While some politicians jumped to call ISIS an existential threat, as they had done with Al Qaeda, what they are is a criminal organization wrapped in a cult of death, rape, destruction, and robbery. What they are not is an effective state capable of holding their territory long-term and we’re now seeing the end of their ability to hold the places they overran, including their would-be capital of Raqqa and the place where Ibrahim al-Badri (aka Abu Bakr al-Baghdadi) declared himself Caliph Ibrahim. The mosque where he gave that sermon, or what’s left of it, is now back in the hands of the Iraqi army.
ISIS had an effective strategy for seizing control and establishing the outlines of a working state. After all, their leaders were mostly Saddam’s senior officers, who had been thrown out of their jobs when the US decided in 2003 to de-Ba’ath-ify the Iraqi military. It was possibly the greatest blunder in that whole blunder of a war and left a lot of men unemployed, still armed, and deeply resentful. It’s no wonder many of them helped form ISIS.
Some of ISIS’s playbook was remarkably advanced. They would quickly get the electricity back on, fix roads, get the basics of life running again. Then, of course, they’d start imposing their bizarre rules about women’s clothes, men’s beards, and all the rest. But while ISIS could come into a town and establish order where there had been chaos, even winning some initial welcome from the war-weary locals, they couldn’t hold onto hearts and minds and, more practically, they couldn’t extract as much in taxes and bribes as they expected.
When the price of oil dropped in half, the oilfields they had stolen were not as lucrative. The Economist, Der Spiegel, and others tracked ISIS’s economic difficulties well, even as most US outlets focused on explosions and fear. They pointed out that, while ISIS had those slick recruitment videos and better game on social media than the US government, they stopped being able to pay their fighters on time.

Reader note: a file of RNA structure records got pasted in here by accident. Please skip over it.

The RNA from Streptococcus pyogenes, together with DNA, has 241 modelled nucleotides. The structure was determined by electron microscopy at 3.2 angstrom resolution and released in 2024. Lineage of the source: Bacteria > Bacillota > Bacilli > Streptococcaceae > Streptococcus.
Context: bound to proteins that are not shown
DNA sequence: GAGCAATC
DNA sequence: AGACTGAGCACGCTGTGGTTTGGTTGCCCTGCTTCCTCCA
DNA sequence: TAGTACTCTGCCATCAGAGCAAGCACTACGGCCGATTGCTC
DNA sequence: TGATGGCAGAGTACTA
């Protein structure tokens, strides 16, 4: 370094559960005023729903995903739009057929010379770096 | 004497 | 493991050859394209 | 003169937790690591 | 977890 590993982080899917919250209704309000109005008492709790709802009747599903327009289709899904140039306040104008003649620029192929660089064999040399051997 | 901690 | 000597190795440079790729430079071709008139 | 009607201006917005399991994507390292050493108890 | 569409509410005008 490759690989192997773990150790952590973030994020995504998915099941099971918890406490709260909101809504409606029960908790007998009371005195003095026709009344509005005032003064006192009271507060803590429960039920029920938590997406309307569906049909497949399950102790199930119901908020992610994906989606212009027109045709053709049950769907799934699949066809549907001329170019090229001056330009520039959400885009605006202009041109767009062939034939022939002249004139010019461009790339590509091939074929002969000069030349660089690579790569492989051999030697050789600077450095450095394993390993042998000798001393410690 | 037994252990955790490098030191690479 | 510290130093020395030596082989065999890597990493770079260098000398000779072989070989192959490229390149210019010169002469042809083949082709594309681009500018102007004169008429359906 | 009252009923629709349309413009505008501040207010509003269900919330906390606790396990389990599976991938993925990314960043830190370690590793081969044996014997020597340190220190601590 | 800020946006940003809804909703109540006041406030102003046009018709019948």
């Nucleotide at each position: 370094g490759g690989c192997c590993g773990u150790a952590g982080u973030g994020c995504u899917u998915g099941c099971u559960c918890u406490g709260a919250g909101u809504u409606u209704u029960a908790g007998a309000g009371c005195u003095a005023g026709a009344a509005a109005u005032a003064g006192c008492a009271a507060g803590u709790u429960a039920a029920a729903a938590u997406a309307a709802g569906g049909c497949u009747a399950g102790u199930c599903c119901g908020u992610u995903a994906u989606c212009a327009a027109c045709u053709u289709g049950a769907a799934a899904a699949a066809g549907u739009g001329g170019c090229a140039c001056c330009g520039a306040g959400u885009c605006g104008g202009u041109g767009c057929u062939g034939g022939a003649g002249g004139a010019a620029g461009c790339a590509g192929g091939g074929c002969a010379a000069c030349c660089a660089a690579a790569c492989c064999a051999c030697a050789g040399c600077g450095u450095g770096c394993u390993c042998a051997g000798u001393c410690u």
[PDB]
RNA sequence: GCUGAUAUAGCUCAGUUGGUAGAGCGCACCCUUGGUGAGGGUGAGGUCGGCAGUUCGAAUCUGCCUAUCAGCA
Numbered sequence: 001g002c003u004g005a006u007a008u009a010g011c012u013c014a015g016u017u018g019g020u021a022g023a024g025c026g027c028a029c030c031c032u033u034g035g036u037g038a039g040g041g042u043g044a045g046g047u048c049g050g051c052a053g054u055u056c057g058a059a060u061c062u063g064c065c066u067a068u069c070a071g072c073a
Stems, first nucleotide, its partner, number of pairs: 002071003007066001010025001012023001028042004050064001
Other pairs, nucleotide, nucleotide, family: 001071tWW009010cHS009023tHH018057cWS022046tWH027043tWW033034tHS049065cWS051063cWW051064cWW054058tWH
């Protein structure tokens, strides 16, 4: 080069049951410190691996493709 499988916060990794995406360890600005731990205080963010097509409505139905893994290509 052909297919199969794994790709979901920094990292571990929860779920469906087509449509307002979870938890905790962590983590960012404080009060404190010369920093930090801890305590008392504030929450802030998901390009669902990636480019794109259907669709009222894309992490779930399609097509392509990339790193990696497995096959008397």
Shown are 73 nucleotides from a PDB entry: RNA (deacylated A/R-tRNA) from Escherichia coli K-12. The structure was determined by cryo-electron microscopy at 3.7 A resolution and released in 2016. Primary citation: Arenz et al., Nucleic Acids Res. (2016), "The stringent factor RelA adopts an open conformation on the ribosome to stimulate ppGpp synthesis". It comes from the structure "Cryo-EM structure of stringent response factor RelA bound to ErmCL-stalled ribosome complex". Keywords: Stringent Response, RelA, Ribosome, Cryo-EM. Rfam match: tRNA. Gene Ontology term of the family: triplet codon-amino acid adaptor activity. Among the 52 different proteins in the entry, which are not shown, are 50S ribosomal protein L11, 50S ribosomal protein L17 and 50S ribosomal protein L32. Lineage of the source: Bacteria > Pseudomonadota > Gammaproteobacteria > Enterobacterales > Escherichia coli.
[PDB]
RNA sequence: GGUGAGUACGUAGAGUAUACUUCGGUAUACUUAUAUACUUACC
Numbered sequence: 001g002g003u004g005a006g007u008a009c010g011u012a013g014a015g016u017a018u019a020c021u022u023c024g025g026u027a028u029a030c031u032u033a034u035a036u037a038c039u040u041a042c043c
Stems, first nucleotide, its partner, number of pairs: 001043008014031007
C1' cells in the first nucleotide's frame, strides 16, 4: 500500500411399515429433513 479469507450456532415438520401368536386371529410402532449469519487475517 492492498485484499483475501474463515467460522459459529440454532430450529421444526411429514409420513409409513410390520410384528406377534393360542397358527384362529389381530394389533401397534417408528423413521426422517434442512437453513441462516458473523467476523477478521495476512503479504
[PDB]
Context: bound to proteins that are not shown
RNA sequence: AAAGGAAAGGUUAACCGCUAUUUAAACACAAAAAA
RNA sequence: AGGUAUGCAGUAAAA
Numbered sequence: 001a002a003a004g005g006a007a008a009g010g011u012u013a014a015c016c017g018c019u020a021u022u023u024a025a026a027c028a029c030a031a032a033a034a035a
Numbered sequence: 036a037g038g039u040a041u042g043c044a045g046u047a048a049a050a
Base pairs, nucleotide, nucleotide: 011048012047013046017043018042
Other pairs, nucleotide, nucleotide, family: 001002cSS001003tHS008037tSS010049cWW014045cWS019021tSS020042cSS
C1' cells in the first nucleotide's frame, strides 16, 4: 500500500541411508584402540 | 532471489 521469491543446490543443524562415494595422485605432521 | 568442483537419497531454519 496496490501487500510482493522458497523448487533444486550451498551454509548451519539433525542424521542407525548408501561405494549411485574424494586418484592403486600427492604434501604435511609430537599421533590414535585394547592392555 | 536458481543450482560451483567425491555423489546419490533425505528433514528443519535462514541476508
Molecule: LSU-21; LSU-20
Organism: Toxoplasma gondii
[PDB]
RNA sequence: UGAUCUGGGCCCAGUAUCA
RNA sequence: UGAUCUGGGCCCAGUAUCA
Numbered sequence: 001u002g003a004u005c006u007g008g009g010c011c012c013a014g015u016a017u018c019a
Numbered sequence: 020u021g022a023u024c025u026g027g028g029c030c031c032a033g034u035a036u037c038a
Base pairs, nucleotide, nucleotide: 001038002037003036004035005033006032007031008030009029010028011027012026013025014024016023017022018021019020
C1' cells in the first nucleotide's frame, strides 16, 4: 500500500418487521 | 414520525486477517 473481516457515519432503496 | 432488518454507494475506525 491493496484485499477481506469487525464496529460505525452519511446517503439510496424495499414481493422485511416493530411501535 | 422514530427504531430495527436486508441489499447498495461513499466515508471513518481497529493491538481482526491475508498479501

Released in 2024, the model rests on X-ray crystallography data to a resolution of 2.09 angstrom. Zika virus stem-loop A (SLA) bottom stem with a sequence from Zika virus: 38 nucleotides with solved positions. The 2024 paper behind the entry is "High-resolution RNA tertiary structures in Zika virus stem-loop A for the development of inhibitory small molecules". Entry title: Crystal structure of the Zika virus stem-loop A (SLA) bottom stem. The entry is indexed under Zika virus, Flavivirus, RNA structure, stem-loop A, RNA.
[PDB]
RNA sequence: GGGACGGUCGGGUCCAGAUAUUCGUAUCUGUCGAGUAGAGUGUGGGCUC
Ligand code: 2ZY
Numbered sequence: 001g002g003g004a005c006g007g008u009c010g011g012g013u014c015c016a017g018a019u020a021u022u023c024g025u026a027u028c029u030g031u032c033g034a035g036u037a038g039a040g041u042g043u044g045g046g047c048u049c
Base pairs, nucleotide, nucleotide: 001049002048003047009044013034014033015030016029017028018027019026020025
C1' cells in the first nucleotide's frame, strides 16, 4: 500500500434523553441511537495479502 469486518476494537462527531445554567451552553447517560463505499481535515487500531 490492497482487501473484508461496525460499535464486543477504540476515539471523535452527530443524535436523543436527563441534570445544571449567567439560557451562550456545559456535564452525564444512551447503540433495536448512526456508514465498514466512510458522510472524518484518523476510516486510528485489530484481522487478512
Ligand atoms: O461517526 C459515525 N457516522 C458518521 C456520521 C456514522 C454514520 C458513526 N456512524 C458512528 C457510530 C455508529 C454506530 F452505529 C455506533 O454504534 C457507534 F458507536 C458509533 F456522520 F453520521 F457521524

I guess even death cults bent on domination and destruction need to have a sustainable business model. Now, in a slow, agonizing, house-to-house battle, Mosul is being recaptured and so is Raqqa. And what then? Meet the new war, same as the old war, more or less.
The essential problem with armed overthrows is that they rarely win the peace. Victory in the battlefield doesn’t create sustainable institutions for a civil society. Pop quiz: when did World War 2 end? The fighting may have stopped in 1945 but the real answer is somewhere in 1947-8, when the Marshall Plan and the Occupation in Japan helped restore normalcy and, more important, gave the Japanese and Germans back control of their own countries instead of extracting spoils of war from them. That’s why they are such strong allies today. That’s why Iraq is not.
Ishaan Tharoor’s analysis of what’s next in Syria seems spot on:
In Washington, civilian and military planners are already preparing for the next stage of the war in Syria. It looks, as my colleague Karen DeYoung wrote, to be “a complex fight that will bring them into direct conflict with Syrian government and Iranian forces contesting control of a vast desert stretch in the eastern part of the country.”
Clashes have already taken place, with the U.S. shooting down drones used by Iranian-backed militias. The risk of an escalating American military commitment in Syria, potentially locked in conflict with the regime of Syrian President Bashar al-Assad — something the Obama administration tried to avoid — now seems more of a reality under President Trump.
Still, there appears to be a divide between the White House and officials in the Pentagon, the latter eager to avoid getting sucked into the Syrian war and the prospect of removing Assad. The widespread chaos and uncertainty is its own kind of valediction for the Islamic State.
“The fact is that, although ISIS’s audacious ultraviolence ultimately set the scene for its material undoing, it also meant that it could work towards creating the world it wanted to inhabit — a polarized, turbulent place that accommodated the jihadist ideology uncannily well,” wrote Charlie Winter of the International Center for the Study of Radicalization in London.
In this current environment, the root causes that led to the emergence of the Islamic State — political turmoil, sectarian tensions and shoddy governance — won’t be getting addressed any time soon.